Fig. 1

Effect of Molucidin and ML-F52 on the nucleus, kinetoplast, and morphology of the parasite. a DAPI staining and fluor-microscope observation of parasites challenged with Molucidin and ML-F52. Both compounds induced short stumpy like parasite without long flagellum in which the cells having two sets of nucleus and kinetoplast in a cell were observed (indicated by red arrowhead). b Graph showed the ratio of normal cells which has one set of nucleus and kinetoplast (1N/1K) and abnormal cells induced by compounds which has two sets of nucleus and kinetoplast in a cell (2N/2K). 2N/2K cells were significantly induced by both Molucidin and ML-F52

Conclusion

Molucidin and ML-F52 are promising compounds for the development of novel anti-Leishmania drugs. The development of one or both compounds may lead to the development of a safer, cheaper, and relatively more available drug(s) for the treatment of leishmaniasis.

Abbreviations

FACS, fluorescence-activated cell sorting; DAPI, 4’,6-diamidino-2’-phenylindole dihydrochloride; MIC, minimum inhibitory concentration; IC50, compound concentration that inhibits parasite growth by 50 %; SI, selective index; N/K, nucleus and kinetoplast

Declarations

Acknowledgements

This study was supported by the “Japan Initiative for Global Research Network on Infectious Diseases (J-Grid)” program sponsored by the Japan Agency for Medical Research and Development (AMED).

Funding

The Japan Agency for Medical Research and Development (AMED) funded this study. The funding body did not play a role in the designing of the study, data collection, analysis, and interpretation and in the writing of the manuscript.

Availability of data and materials

The datasets during and/or analyzed during the current study are available from the corresponding author on reasonable request.

Authors’ contributions

MAB performed, analyzed, and interpreted the parasitological data regarding screening and mechanistic studies and played the major roles in writing the manuscript. MTM, JA, KDK, GID, FAA, and SKB analyzed and interpreted the parasitological data regarding screening and mechanistic studies. WKA, IA, DAB, MO, and NO analyzed and interpreted all the data produced and played the major roles in writing the manuscript. KBAO, IT, PA, RAO, and TU performed, analyzed, and interpreted the toxicity data. NHT, FA, OM, AAA, and YS isolated and characterized the compounds and contributed to the writing of the manuscript. All authors read and approved the final manuscript.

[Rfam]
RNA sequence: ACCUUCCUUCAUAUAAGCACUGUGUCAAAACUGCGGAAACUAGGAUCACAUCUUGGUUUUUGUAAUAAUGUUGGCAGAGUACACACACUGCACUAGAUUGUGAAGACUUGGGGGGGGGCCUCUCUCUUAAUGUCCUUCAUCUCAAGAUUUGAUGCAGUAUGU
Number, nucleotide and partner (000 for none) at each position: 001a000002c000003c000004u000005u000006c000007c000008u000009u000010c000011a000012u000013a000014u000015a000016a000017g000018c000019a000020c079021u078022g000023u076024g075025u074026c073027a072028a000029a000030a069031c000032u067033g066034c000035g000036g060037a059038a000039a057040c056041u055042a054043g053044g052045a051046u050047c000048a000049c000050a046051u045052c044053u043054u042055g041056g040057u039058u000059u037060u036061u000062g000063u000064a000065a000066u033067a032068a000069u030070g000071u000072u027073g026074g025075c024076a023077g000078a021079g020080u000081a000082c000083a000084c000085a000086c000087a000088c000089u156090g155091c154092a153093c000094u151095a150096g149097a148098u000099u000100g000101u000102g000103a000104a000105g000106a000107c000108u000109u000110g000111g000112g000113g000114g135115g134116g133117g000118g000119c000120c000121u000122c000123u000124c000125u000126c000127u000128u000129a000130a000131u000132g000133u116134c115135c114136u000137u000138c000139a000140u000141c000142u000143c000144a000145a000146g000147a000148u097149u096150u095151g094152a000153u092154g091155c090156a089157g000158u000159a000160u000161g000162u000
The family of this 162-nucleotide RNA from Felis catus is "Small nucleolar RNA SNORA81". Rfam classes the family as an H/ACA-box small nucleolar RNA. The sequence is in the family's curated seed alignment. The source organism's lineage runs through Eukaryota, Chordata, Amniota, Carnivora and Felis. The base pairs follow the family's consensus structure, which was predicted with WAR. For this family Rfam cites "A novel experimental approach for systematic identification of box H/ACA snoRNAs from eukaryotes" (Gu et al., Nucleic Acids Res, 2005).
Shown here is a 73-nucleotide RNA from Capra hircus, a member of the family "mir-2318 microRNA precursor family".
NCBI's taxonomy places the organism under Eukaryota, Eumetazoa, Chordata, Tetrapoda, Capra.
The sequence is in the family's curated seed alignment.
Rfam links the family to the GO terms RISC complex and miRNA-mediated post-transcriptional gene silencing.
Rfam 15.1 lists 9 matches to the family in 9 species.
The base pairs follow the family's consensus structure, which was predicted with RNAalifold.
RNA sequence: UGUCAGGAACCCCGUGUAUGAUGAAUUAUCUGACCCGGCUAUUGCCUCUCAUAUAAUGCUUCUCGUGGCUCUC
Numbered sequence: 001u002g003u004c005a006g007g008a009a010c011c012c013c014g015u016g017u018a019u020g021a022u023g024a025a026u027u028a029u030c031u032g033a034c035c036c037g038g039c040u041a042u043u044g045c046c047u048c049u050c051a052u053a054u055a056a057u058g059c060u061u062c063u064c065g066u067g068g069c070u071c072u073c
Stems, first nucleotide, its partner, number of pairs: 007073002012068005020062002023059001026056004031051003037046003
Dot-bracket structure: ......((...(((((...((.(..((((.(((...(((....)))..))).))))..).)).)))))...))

Competing interests

The authors declare that they have no competing interests.

Consent for publication

Not applicable.

Ethics approval and consent to participant

Not applicable.

Open AccessThis article is distributed under the terms of the Creative Commons Attribution 4.0 International License (http://creativecommons.org/licenses/by/4.0/), which permits unrestricted use, distribution, and reproduction in any medium, provided you give appropriate credit to the original author(s) and the source, provide a link to the Creative Commons license, and indicate if changes were made. The Creative Commons Public Domain Dedication waiver (http://creativecommons.org/publicdomain/zero/1.0/) applies to the data made available in this article, unless otherwise stated.

Authors’ Affiliations

(1)
Noguchi Memorial Institute for Medical Research, College of Health Sciences, University of Ghana
(2)
Section of Environmental Parasitology, Faculty of Medicine, Tokyo Medical and Dental University
(3)
Faculty of Pharmaceutical Sciences, Nagasaki International University
(4)
Centre for Plant Medicine Research

References

  1. Kimutai A, Ngure PK, Tonui WK, Gicheru MM. Review paper. J Infect Dis. 2009;3:14–25.Google Scholar
  2. Herwaldt BL. Leishmaniasis. Lancet. 1999;354(9185):1191–9.View ArticlePubMedGoogle Scholar
  3. Lysenko AJ. Distribution of leishmaniasis in the Old World. Bull World Health Organ. 1971;44(4):515–20.PubMedPubMed CentralGoogle Scholar
  4. Murray HW, Berman JD, Davies CR, Saravia NG. Advances in leishmaniasis. Lancet. 2005;366:1561–77.View ArticlePubMedGoogle Scholar
  5. Alvar J, Yactayo S, Bern C. Leishmaniasis and poverty. Trends Parasitol. 2006;22(12):552–7.View ArticlePubMedGoogle Scholar